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Many of us thrill to the breathtaking views of outer space permitted by telescopes and spacecraft. But dark matter—the force causing stars to move faster than their mass would allow—poses a pesky problem: you can’t see it. So Carly Snell, aided by the chair of BU’s astronomy department, Tereasa Brainerd, is spending the summer writing computer code to analyze telescopic survey data of the heavens. One goal is to see if the orbits of actual galaxies match those in simulations of dark matter.

Snell doesn’t go to BU; the physics major will be a senior this fall at North Dakota State University, “and my department there does not have astronomy,” she says. The National Science Foundation’s Research Experience for Undergraduates (REU) program provides aspiring astronomers like Snell the opportunity to pursue this research.

This summer—BU’s third participating in REU—has brought Snell and five other undergraduates from different universities to campus to help professors researching topics in astronomy and space physics. The latter get research help; the students have “the opportunity to wet our feet a little bit in research that a lot of people wouldn’t necessarily get at their home university,” Snell says. (BU’s own students get similar mentoring through the University’s Undergraduate Research Opportunities Program.)

The REU program in the astronomical sciences includes 28 universities, observatories, museums, and other institutions, including BU. Here, the students enrolled in this summer’s program hail from the Universities of Kansas, Maryland, Michigan, North Dakota State, Rochester, and Wisconsin. They spend 10 weeks on campus, studying topics “from the earth to the galaxies,” says Merav Opher, a College of Arts & Sciences associate professor of astronomy and director of BU’s REU program.

Each student is matched with a specific research project so that they can work closely with specific researchers. Students receive a stipend as well as financial support for food, lodging, and airfare.

Mark Hubbert, a rising senior at the University of Maryland, is helping Opher’s effort to confirm her new model of the shape of the sun’s magnetic field, the heliosphere. “The model is pretty rock-solid from a theoretical perspective,” he says, “but hasn’t really been substantiated from an observational perspective.” So he’s using various software programs to compare the model’s predictions with observed properties.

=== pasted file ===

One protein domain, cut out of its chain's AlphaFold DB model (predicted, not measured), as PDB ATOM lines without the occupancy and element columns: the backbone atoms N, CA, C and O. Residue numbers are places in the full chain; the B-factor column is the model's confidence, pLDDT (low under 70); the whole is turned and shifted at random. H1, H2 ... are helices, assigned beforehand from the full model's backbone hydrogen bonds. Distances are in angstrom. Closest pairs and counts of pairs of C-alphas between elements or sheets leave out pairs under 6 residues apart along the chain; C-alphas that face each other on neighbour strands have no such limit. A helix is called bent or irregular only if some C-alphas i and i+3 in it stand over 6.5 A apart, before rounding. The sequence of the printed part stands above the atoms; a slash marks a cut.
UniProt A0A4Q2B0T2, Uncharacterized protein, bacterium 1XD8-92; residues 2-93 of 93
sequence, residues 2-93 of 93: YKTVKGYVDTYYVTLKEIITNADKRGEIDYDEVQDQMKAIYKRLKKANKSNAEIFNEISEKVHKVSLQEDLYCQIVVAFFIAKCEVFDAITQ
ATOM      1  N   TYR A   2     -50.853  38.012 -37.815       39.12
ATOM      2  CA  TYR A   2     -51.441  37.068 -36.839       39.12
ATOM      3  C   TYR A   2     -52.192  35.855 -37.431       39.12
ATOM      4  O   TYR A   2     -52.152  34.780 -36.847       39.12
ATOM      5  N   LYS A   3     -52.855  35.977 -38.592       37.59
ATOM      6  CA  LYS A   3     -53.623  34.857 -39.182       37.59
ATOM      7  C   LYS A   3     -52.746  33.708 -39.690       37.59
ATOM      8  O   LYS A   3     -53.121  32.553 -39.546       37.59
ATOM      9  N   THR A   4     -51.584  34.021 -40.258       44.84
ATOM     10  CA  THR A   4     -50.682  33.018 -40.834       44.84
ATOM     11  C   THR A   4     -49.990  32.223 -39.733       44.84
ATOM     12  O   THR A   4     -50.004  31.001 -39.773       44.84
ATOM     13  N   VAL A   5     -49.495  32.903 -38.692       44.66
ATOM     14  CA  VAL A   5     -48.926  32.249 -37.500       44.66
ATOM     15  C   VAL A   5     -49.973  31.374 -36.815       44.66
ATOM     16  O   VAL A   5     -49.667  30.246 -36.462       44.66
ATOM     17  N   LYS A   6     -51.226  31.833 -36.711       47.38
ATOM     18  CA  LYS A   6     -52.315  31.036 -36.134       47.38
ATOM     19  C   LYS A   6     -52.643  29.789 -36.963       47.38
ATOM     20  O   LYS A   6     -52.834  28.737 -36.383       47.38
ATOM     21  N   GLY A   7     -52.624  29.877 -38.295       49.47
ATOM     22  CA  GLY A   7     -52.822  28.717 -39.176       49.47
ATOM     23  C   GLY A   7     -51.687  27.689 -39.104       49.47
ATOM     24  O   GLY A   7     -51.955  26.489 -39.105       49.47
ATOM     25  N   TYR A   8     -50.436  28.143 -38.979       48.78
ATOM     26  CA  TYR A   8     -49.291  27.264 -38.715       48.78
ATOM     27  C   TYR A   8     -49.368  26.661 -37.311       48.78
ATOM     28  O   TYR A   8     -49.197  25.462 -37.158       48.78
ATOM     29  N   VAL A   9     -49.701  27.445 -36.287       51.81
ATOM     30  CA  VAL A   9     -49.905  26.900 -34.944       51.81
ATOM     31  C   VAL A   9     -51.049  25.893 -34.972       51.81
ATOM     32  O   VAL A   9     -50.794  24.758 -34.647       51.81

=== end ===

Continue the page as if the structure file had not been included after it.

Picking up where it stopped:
REU teaches both science and career development; here, Mark Kornbleuth (CAS’13,’16, GRS’20), a research fellow in the astronomy department, offers resume-writing tips to students Carly Snell, left, and Genevieve Schroder.

“Dr. Opher is a huge name in the field of heliophysics,” Hubbert says of his interest in coming to BU. “The resources—human and equipment—here are great, and I know that whatever I put my hands on has the potential to be a new and innovative discovery.”

He says that another benefit of the REU program is its mentoring style, which “makes the students in the program feel like their work is important and appreciated. This, unfortunately, is not something that every program puts focus on when bringing in summer interns.” Working at NASA’s Goddard Space Center last summer, he says, “the sheer magnitude of the operation made it very easy. . .to get lost in the fray. Here, I knew that the environment would be more intimate.”

In addition to their individual research, the students gather Wednesdays for discussions, either about specific topics in astronomy or graduate study and career opportunities in the discipline, says Marc Kornbleuth (CAS’13,’16, GRS’20), a research fellow with Opher who runs the weekly discussions.

REU is “a great exposure for the [astronomy] department,” says Opher. “These students come out from here; they’ll tell their advisers [at their universities] how great a program it was.” As an example, Kornbleuth cites one REU participant from two years ago who is returning to campus this fall for graduate study.

The good news for students thinking of applying to the program is that you don’t necessarily have to be an astronomy or physics prodigy to participate. Opher recalls one student she unsuccessfully tried to recruit who “had a really strong background in arts” but was interested in exploring astronomy. “And I thought this would be a very interesting combination.”